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Willy Wagtail

Sand story by  Barbara Gibson  Nakamarra

videos by  Laurence Vale 1994 

 

 

translated from Warlpiri with Barbara Gibson Nakamarra (1984, 1995) and edited for the CD-ROM Dream trackers (UNESCO, 2000) by Barbara Glowczewski

 

1 Day camp

By a wind-break (, Puntaru Quail of Napangardi skin  C sits with her two daughters  cc of Nangala skin. She is camping with her cousin, Jintirrjintirrpa Willy Wagtail of Nakamarra skin, who always sits C , her back turned to the fire V, with her dish O next to her. 

 

2. Night camp

They sleep in a row, heads against the wind break ( , the mother ) with her two daughters )) lying down on one side of the fire V, Willy Wagtail on the other side, her back always turned to the others  (.

 

3. A seedcake

Before sunrise, Quail C grinds some seeds with a round stone on a big flat stone O. She adds some water, making a paste. She puts on hot leaves and covers it with ashes. Four seedcakes O are ready, two for herself and her daughters cc , and two for her cousin C.

 

4. The waterhole 

The two young Nangala sisters go to the rockhole O They dig to make the water come up.  The elder sister c goes down in the hole to fill her dish O with water. She gives it to the younger sister who sits on the edge c.

 

5. Sharing

The two sisters cc bring the water back to the camp (. They give one dish O to their mother C and one to Willy Wagtail C . She takes the dish O with two seedcakes O and some yams, and goes hunting. 

 

6. The son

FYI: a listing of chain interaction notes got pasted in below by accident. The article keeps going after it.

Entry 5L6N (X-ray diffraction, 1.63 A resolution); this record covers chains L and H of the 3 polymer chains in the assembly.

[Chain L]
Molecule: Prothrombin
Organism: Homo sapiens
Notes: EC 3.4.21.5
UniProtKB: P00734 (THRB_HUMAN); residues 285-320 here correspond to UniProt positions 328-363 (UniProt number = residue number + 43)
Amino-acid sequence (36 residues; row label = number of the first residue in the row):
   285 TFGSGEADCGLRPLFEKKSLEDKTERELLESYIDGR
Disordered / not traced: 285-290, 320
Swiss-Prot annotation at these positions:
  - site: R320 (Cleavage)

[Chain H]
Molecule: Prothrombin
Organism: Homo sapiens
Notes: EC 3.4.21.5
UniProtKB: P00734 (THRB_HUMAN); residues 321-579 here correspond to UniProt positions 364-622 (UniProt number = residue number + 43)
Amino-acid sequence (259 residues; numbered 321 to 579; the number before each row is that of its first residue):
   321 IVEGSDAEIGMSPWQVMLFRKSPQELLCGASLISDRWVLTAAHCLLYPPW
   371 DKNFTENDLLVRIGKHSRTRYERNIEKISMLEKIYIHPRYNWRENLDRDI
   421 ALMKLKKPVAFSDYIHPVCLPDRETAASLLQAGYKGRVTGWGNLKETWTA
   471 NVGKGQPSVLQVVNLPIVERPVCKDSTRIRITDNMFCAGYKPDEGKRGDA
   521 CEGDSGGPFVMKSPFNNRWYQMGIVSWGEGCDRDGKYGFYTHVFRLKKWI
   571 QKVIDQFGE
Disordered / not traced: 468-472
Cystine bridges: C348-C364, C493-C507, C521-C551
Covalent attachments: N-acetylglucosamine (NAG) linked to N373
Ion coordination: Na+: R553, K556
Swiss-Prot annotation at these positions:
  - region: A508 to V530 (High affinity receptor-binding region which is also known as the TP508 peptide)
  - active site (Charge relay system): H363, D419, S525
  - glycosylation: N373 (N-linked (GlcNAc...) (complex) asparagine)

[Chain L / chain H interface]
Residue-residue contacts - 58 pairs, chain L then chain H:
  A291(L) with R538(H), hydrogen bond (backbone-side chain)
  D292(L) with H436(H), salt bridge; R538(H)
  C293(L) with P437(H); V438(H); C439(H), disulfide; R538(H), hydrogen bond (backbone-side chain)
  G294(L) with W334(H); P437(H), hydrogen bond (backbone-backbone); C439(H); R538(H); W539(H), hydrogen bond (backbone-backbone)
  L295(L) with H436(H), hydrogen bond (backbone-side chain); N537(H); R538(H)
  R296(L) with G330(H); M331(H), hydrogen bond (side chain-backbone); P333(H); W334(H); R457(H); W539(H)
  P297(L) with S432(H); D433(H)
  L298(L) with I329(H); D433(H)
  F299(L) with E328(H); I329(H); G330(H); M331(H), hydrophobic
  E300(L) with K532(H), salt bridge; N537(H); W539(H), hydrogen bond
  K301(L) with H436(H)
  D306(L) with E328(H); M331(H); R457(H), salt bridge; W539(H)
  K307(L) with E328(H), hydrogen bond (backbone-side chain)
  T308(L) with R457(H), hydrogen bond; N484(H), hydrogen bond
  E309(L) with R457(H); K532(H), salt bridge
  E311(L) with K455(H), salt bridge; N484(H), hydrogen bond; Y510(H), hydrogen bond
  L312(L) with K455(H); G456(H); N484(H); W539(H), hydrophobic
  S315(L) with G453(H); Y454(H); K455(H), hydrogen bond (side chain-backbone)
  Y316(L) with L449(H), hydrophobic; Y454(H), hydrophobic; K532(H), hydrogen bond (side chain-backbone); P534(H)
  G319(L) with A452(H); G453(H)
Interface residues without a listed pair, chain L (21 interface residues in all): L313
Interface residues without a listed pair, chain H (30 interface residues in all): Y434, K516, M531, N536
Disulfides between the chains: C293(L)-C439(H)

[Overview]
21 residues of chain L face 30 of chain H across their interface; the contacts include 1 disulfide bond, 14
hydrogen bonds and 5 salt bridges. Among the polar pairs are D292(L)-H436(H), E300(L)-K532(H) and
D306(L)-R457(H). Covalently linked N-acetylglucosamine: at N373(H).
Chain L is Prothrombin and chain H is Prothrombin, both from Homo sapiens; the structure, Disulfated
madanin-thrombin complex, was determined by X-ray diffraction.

Jintirrjintirrpa walks to a small shelter )she had made for herself in the bush. She sits C down with her dish O and her hunting stick I. She spreads her legs apart. A son I comes out of her, as big as a man! Willy Wagtail gives him water and food.

 

7. A spear

The son C eats and then grabs a spear I and a spear thrower hidden in his mother's wind-break) . He sharpens the spear and goes hunting.

 

8. A Kangaroo

 

The son tracks a kangaroo and spears it. He cooks the meat and brings it back to his mother who gives him a seedcake and yams. He goes back inside his mother's belly. Willy Wagtail takes the meat back to the camp and threatens to burn the two sisters' eyes if they look at her big belly. 

'I found this meat in the bush. A dingo must have killed it.'

 

9. The dream

 

When eating the kangaroo meat the big sister sees a little hole that looks like a man's spear. That night the older sister dreams of a man with a white band and a feather. In the dream she hears herself saying

'That's the man who is in Willy Wagtail's stomach!'

 

10. It's true!

 

The two sisters sharpen their digging-sticks and take off. 

'Listen,' says the elder sister, 'Willy Wagtail has got a son, a big son, I saw him last night with a white headband and a feather.'

'It's not true!'

'It's true, I dreamt it! We might track him down.'

 

11. Tracking

 

The younger sister follows the elder one who finds a track.

'Look! these are footprints of a man going from east to west. He is the one hunting the kangaroos for Willy Wagtail. She is lying about the dingo!'

 

12. Anger

 

Meanwhile Willy Wagtail is not feeling good in her binji (stomach). She has cramps from worrying for her son.

Finding the two sisters' tracks, she thinks that Quail has told them about her son. She finds Quail who is winnowing some seeds and grabs her digging stick with both hands to hit Quail on the head, arms and knees. She falls down, bleeding. Willy Wagtail pierces her chest with her stick.